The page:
Even the Russian people are pawns in this war. About 17 million Russian citizens have bought stocks on the Moscow Exchange. As a result, all those Russian shareholders’ investments have been devastated.
Some active money managers in the US have trimmed their Russian stock holdings, but it was too little, too latefor many of them.
So, what should you do?
If you own Russian stocks or are invested in a portfolio that holds Russian stocks, what you should do now is a question of conscious. This is my opinion, but selling now will do next to nothing. However, if it makes you feel better, then do it. But realize you will have losses.
But, please understand that you are not alone to be shocked by the Russian government’s callous disregard for Ukraine’s sovereignty. Many investment providers have taken the stance of BlackRock. In Larry Fink’s open letter, he went on to say,
“We also have proactively advocated with our index providers to remove Russian securities from broad-based indices. Russian securities today account for less than 0.01% of our clients’ assets, mostly in our index portfolios.” 13
If the conflict in Ukraine does upset you, what you can do is let your opinion be known. Ask your legislatures to restrict investment or trade with Russia as long as the conflict exists. The most powerful influence on the Russian government now is other governments’ financial sanctions.
Invest in what helps
There will be companies that benefit from the conflict between Ukraine and Russia. Again, this is my personal opinion, but I look at investing in companies that are going to help. Russia is infamous for its cyber-attacks. As the war wages on, cyber-attacks have increased. Companies like Palo Alto Networks and CrowdStrike stand to benefit from their cybersecurity services. Any investing involves risk, and many cybersecurity companies are trading at a value far, far above the average stock.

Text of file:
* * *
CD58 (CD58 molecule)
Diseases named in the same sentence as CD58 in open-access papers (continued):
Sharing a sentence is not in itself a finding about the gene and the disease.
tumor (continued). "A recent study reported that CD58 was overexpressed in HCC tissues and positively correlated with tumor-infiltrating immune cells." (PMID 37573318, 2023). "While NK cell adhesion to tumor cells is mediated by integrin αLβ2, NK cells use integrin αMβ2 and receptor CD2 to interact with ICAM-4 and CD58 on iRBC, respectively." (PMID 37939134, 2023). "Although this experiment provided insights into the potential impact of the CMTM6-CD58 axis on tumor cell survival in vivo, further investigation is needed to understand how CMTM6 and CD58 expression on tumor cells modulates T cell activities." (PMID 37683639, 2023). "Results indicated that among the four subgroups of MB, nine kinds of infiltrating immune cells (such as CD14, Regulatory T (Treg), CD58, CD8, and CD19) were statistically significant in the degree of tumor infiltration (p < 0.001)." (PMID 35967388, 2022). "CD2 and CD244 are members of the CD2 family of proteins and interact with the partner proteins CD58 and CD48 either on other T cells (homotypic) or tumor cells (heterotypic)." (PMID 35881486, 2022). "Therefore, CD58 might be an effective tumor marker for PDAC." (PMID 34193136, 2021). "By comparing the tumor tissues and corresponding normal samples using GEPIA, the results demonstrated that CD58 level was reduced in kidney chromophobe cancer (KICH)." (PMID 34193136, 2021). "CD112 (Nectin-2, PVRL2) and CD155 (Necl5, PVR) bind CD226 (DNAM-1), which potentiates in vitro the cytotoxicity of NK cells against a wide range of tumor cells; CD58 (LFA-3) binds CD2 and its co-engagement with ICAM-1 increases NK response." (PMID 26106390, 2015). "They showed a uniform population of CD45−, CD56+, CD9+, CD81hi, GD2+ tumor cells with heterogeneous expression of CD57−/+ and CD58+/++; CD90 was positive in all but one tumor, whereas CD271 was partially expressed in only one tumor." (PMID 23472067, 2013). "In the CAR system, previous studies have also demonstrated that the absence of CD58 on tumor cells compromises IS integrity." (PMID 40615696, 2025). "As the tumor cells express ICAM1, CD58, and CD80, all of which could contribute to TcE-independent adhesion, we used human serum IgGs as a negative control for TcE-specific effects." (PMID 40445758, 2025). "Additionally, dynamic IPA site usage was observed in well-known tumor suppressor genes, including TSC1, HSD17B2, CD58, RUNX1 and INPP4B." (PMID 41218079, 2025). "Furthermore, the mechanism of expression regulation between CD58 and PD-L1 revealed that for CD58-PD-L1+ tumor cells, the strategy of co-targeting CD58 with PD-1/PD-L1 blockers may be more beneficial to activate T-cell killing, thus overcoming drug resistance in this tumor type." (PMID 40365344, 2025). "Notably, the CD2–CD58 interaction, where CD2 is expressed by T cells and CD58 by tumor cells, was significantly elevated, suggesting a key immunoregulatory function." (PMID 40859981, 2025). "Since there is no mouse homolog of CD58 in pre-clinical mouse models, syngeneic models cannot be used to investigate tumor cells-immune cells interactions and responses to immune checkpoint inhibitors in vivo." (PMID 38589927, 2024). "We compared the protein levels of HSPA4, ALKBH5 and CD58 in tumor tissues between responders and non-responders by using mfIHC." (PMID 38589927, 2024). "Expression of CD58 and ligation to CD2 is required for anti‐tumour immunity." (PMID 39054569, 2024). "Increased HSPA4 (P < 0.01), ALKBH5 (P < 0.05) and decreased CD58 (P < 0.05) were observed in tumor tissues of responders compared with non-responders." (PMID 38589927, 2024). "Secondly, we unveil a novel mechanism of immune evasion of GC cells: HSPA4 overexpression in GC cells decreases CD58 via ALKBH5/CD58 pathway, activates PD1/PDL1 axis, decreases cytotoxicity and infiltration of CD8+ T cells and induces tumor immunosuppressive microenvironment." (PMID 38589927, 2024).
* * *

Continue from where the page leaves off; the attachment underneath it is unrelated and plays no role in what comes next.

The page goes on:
On the other hand, there are companies that produce weapons that will benefit from the war. For example, the United States is sending Stinger missiles to Ukraine. “The Dutch are sending rocket launchers for air defense. The Estonians are sending Javelin antitank missiles. The Poles and the Latvians are sending Stinger surface-to-air missiles. The Czechs are sending machine guns, sniper rifles, pistols, and ammunition.” So aerospace and defense contractors do stand to benefit from increased sales to governments supporting Ukraine.
But don’t think that investing in any of these companies is a slam-dunk. Any investing you do should fit into your personal investment plan and risk tolerance. It should go without saying, but the past performance of any stock is not an indicator of its future performance.
When investing, remember that you should consider your personal situation and your risk tolerance. This information is only for educational purposes. It is not investment advice. Please read or listen to the disclosure that follows.